The upheaval on Wall Street is ushering in a new round of leadership for the battered financial industry.
Vision is not a luxury on Wall Street (or, for that matter, on the much greater stages of politics and religion). The last firms standing have survived in part by stint of luck but also by virtue of good leadership.
Dick Fuld, captain of Lehman Brothers, will be remembered for the pride that blinded him to the dangers that smothered his firm. Stan O’Neal – the Merrill Lynch CEO — will stand out as a leader who preferred yes-men to constructive critics who tried to warn about the huge risks the firm had assumed. By contrast, JPMorgan CEO Jamie Dimon has won the respect of many for his foresight in managing treacherous waters.
Financial advisors able to choose where they work would do well to take into consideration the quality of leadership at the top – not just deals or payout schedules but where a firm sees itself in five years. Do you want to be part of that journey? Below, I consider three stories of leadership – one in process and the others object lessons for advisors thinking about where they might fit on Wall Street.
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The leadership story is just taking shape at Morgan Stanley, where James Gorman is set to take over the helm next year. Gorman is an excellent communicator. He is decisive.
When he took over the combined brokerage force of Dean Witter Reynolds and Morgan Stanley, he re-set the bar for professionalism. He shed lower-producing advisors who made sense for the firm in the bygone Dean Witter era of proprietary product pushing.
He launched an aggressive recruitment program to attract high-end advice-oriented producers because in his vision, high-end advice is the future (if not the present). Furthermore, Gorman recently sold its retail asset management arm so that the firm could focus on the institutional business.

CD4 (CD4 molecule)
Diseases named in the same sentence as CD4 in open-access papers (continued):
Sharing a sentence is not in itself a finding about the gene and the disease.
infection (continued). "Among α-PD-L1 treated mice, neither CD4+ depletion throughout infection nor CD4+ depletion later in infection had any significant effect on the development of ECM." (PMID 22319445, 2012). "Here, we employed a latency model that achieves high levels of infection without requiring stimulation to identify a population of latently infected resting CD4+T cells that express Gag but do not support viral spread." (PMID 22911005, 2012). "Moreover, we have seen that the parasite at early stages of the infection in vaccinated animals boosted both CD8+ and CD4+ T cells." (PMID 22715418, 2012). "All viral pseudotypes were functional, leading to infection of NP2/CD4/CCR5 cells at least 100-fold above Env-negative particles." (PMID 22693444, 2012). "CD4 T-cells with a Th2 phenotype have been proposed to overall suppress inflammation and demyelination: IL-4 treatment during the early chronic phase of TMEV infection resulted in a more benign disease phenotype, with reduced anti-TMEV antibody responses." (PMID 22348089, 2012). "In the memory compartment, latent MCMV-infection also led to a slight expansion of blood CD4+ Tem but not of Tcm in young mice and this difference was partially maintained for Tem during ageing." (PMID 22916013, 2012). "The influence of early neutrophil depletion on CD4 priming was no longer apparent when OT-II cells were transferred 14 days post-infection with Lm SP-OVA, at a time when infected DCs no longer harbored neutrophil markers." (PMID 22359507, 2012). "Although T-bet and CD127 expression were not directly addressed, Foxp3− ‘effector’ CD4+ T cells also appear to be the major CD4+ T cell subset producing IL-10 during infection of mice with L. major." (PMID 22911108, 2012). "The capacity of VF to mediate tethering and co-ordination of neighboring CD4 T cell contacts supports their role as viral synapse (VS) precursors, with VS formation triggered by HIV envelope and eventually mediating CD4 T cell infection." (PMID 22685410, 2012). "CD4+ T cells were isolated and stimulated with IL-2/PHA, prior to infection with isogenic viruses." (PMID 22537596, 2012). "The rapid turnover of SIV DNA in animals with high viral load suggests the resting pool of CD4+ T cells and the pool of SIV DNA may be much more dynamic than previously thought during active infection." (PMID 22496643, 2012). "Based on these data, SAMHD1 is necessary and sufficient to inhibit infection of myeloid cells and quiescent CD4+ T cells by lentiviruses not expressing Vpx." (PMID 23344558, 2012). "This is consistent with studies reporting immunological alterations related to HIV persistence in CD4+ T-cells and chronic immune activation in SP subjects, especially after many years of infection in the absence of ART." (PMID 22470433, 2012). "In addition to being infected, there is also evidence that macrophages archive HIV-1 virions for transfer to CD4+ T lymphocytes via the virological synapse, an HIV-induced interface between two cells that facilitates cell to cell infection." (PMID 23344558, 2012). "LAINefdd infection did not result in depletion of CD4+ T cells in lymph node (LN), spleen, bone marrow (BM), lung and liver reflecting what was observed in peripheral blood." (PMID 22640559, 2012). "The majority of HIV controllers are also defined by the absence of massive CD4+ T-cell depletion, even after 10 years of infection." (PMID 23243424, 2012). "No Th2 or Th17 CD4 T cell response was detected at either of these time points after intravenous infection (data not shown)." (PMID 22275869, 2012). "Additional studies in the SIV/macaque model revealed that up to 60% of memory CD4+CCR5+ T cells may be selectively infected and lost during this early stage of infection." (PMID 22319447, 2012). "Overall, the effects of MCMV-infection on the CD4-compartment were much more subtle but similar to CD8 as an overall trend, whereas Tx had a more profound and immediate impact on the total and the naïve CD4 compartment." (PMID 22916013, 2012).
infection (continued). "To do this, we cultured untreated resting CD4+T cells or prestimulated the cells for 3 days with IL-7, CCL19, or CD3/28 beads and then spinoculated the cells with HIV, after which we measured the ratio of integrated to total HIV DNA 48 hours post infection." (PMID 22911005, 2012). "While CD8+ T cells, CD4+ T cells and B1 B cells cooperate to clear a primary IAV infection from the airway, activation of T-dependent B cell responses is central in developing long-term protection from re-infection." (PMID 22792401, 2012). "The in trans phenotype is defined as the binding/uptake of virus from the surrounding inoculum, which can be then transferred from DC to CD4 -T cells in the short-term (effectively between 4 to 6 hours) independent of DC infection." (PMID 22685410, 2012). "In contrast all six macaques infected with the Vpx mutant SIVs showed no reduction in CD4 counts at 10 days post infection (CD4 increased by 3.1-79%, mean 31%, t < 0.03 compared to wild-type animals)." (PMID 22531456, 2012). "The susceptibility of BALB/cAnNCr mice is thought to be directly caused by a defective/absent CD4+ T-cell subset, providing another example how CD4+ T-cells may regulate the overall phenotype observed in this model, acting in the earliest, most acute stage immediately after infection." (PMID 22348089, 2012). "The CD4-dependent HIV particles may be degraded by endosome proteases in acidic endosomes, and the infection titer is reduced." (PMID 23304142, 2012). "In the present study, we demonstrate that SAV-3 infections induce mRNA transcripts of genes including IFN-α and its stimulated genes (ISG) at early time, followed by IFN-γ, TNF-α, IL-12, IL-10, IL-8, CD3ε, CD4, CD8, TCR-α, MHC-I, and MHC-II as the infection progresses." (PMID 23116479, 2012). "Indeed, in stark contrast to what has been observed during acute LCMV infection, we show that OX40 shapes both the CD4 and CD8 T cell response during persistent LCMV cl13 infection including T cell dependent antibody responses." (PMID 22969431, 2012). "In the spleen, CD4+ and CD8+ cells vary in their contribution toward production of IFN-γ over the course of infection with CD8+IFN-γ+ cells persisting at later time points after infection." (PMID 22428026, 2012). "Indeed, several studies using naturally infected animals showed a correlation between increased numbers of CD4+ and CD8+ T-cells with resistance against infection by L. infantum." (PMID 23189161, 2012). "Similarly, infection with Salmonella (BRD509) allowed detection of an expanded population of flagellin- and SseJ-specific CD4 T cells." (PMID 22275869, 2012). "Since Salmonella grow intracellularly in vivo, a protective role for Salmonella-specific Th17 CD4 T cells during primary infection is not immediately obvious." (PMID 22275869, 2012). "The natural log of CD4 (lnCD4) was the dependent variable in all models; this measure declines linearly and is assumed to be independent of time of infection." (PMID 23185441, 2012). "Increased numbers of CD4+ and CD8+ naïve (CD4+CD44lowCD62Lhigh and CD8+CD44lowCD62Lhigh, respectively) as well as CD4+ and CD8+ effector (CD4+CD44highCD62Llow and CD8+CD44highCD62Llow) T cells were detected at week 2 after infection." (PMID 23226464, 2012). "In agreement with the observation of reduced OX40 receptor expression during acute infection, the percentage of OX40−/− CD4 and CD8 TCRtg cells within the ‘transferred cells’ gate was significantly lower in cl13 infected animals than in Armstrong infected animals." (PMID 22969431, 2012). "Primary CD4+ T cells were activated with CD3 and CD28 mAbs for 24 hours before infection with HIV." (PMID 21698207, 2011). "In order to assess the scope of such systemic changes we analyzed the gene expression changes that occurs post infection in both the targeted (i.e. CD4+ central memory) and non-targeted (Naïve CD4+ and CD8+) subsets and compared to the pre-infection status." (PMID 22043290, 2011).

The swift changes Gorman implemented turn Morgan Stanley into the go-to firm for high level advisors – at least until the Great Recession hit and the basic health of so many Wall Street firms came into question.
Now Gorman faces the challenge of running the joint venture with the Smith Barney retail financial advisory force. He has already delivered a message to shareholders: He’s slashing costs, $1 billion. Advisors can count on a no-nonsense executive who understands the business and who makes decisions. How disruptive the joint venture will be for advisors and whether they will truly benefit, only time will tell.
One of the most legendary leaders was Daniel P. Tully, CEO of Merrill Lynch from 1992 to 1996. Tully shaped Merrill into an innovative retail powerhouse and investment banking presence.
When Tully innovated, the rest of Wall Street followed – if sometimes kicking and screaming.
A graduate of West Point, Tully applied his military discipline to his workforce but he didn’t do it by brute force. He inspired. He spearheaded the firm’s transition to fee-based accounts and introduced the initially much-maligned cash management account. He enabled stock jockeys to evolve into wealth managers who became asset gatherers. Under Tully, assets doubled and the stock price tripled.